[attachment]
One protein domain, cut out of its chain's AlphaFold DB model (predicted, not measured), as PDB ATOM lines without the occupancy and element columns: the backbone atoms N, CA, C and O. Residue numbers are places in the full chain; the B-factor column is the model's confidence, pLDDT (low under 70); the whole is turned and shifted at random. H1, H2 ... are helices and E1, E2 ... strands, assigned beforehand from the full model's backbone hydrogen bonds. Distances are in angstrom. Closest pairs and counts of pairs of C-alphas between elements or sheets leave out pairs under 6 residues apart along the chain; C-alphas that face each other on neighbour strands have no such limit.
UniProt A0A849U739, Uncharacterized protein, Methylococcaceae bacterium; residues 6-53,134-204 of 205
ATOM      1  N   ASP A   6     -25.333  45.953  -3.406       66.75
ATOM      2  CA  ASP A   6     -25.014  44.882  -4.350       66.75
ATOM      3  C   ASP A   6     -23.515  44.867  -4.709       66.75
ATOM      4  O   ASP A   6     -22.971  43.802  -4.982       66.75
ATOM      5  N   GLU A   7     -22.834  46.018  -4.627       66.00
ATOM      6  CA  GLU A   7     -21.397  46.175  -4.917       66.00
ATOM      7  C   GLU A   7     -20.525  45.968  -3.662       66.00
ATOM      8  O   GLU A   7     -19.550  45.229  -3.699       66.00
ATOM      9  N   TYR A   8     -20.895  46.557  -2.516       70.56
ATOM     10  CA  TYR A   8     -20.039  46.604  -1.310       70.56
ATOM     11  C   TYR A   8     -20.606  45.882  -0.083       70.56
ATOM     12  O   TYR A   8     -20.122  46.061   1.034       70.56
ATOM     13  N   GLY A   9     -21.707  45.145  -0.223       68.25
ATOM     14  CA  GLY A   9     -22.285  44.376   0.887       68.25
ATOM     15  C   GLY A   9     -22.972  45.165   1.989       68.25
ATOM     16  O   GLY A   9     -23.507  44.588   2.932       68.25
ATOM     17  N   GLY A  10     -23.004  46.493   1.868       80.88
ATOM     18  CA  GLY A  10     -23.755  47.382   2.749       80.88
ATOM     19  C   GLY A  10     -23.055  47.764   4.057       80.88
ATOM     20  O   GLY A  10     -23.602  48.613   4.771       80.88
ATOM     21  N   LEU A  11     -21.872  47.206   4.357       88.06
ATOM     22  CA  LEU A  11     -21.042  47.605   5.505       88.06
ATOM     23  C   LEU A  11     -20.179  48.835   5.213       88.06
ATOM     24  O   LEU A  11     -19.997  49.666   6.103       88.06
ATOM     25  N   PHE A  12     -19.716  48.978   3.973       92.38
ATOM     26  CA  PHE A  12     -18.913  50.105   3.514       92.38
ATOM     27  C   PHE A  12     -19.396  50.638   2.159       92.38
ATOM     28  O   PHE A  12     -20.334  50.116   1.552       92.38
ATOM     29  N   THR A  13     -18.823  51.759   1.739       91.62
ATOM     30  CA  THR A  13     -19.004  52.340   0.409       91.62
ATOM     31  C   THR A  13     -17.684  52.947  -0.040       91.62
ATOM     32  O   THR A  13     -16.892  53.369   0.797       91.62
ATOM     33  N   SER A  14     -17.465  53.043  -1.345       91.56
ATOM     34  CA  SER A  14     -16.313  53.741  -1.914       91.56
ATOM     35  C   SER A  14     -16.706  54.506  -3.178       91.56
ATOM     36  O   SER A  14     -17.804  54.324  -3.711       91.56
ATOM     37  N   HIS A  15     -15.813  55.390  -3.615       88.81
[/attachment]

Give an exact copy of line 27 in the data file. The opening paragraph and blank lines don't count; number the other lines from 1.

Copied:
ATOM     26  CA  PHE A  12     -18.913  50.105   3.514       92.38